Lupita Nyong'o's Method Acting In Us Terrified Her Co-Stars

Many strange things are afoot in Jordan Peele's 2019 horror film "Us." The film's opening scenes are a collage of seemingly unconnected nightmare images: A vintage TV set plays footage of the 1986 nationwide fundraiser Hands Across America. A wall of rabbits in cages. A carnival in the 1980s. A young girl in a hall of mirrors. And, wait ... Was that a reflection, or an actual person? 

That young girl will grow up to be a mom named Adelaide (Lupita Nyong'o) who, while on vacation with her family, returns to the site of her childhood trauma. At night, a mysterious, frightening family appears in her driveway. They wear matching red jumpsuits and fingerless leather gloves. They don't speak, at least not at first. They are doppelgängers. Adelaide's husband (Winston Duke), her two children (Shahadi Wright Joseph and Evan Alex), and herself have perfect doubles who break into their home and threaten to "untether" them with decorative scissors. What it means to be "tethered," well, that's one of the film's many mysteries. 

Nyong'o plays both Adelaide and her twisted double Red in "Us," and her performance is nothing short of chilling. Red speaks as if her throat hasn't been accessed in years, her body coiled and constantly ready to explode. Adelaide is terrified, of course, but has an eerie understanding of her nefarious twin. Eventually, Peele reveals what their true connection is and where the doppelgängers came from, but none of it makes sense in a traditional, logical way. "Us" plays like the nightmare one has after a late night reading folklore, American history textbooks, and watching '80s movies.

Nyong'o got deep into character to play Red. On set, some of her co-stars were afraid of her and, in an interview with Rolling Stone, Nyong'o revealed that she was even afraid of herself.

It was kinda creepy

In talking on Buzzfeed's morning show "AM to DM" (via Bustle), Shahadi Wright Joseph reveals that Nyong'o stayed in character between takes when playing Red. Red doesn't speak, and stalks around skittishly, and Joseph admitted that it was scary seeing her co-star behaving that way even when the cameras weren't rolling. And while Nyong'o was doing her best to stay scary, Joseph sensed that it was all play:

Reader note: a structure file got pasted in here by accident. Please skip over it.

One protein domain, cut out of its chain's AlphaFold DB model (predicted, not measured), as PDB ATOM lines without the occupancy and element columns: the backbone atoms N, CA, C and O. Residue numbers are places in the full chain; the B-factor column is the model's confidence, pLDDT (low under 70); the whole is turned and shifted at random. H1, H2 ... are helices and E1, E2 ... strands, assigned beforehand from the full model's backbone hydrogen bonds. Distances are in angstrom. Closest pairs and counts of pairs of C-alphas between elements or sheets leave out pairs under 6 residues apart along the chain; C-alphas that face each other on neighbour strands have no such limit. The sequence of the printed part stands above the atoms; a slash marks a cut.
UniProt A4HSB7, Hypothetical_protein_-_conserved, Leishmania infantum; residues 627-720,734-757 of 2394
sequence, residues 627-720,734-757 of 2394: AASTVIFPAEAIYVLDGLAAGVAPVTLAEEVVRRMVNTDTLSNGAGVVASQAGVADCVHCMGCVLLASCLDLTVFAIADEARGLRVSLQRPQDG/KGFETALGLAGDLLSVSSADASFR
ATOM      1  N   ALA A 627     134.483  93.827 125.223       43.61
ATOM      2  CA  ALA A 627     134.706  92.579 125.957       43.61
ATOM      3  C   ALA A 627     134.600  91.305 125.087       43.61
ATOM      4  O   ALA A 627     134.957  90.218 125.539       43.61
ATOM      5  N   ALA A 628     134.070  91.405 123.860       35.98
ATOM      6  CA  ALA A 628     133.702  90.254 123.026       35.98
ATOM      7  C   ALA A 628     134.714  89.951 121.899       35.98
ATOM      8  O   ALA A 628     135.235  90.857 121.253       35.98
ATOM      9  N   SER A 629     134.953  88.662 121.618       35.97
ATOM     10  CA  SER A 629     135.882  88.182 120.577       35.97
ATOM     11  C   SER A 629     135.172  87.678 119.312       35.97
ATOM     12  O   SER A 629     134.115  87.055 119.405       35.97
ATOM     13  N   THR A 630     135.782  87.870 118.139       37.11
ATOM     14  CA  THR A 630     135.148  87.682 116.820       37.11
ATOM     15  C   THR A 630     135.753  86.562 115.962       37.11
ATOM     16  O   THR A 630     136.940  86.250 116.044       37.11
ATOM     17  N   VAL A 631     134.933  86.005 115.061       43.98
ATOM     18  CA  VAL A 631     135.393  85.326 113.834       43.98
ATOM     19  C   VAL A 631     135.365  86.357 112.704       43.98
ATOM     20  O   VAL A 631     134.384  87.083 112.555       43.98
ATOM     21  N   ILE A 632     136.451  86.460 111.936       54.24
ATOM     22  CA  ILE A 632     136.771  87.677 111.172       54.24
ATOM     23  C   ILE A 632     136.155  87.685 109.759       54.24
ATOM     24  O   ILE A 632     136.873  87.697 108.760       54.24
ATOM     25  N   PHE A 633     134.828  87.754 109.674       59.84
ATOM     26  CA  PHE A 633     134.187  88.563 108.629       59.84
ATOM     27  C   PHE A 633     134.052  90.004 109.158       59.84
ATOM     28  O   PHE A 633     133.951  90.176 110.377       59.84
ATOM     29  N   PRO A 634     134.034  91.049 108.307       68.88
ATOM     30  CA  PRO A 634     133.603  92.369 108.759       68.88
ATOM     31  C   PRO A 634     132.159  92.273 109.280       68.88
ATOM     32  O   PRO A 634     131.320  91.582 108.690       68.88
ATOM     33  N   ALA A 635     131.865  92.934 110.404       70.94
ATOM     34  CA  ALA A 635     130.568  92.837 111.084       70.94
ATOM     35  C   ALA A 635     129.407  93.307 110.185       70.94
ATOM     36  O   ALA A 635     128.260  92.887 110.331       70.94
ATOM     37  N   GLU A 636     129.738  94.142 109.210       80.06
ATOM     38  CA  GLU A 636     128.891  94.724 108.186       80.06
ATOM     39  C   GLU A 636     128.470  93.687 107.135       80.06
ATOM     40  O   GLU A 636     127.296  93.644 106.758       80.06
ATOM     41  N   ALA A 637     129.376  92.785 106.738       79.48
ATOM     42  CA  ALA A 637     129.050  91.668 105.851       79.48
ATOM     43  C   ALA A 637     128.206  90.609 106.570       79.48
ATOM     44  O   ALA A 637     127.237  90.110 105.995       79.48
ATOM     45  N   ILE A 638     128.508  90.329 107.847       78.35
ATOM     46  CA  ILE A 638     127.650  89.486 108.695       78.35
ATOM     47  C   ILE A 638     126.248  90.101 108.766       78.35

"It's a lot of fun because you never know which [Lupita] you're gonna get sometimes, which I think makes her perfect for this role because she has so many great different personalities."

Nyong'o sense of haunted house fun carried over into the press tours for "Us," wherein the actress would appear on late-night talk shows to promote the project. When appearing on "The Late Show with Stephen Colbert," Nyong'o wore a pair of eerie gold contact lenses, giving her a vampiric look. Nyong'o declared in that interview that she's "going for the darkest things in life now." 

Nyong'o talked about those dark corners, and what was involved in delving into them in the Rolling Stone interview. 

"... I definitely had to go to some dark, dark corners of my being to embody the one scary character. It was very intimidating to think of that character as scary or evil, you know those kinds of words I found to be debilitating. So, it was about getting beyond that because when you watch these scary movies, the evil is so ominous that it feels larger than life. To try and embody that can be quite daunting. So, it was about just really deeply investigating the character's emotional motivation and being situated in that and allowing that to magnify the character."

The joy of being scary

Ultimately, Nyong'o was happy to work on "Us," even if it was terrifying. More than anything, she relished the opportunity to work with Peele, whose 2017 film "Get Out" was an enormous hit and was nominated for several Academy Awards, including Best Screenplay (which it won), Best Actor, Best Director, and Bes Picture. Says Nyong'o:

"I thoroughly enjoyed being a part of the realization of Jordan's imagination. He was such a joy to work with from the very beginning. One of the things that makes him an extremely incredible director is how compassionate he is, and he has incredible communication skills. At every turn of making this film, he was just very, very good at keeping everyone informed about what's going on. And in doing so, you kind of get on board, and you root for him and you root for the work."

Nyong'o also talked about how Peele got her into the horror mindset by assigning her horror homework. Peele asked Nyong'o to watch 10 horror films that were important to him and vital to understanding the world of "Us." 

"Jordan really does pay homage to the genre and to the canon of horror films. For me, it was useful to know what kind of vocabulary he'd be working from, what kind of aesthetics, what kind of style. So that was what I was taking away from the films, really. Not really acting notes per se, but the things that are going to influence the world he was creating, because the world in 'Us' is so deeply from Jordan's mind that in order to do my work as an actor, I really had to, like, interrogate him."

"Us" received widespread praise from critics who appreciated Nyong'o's performance, as well as the film's ambitious mishmash of themes. Peele's next film, "Nope" is scheduled to be released in theaters on July 22, 2022. Nyongo's next film, "Black Panther: Wakanda Forever" is due out on November 11, 2022.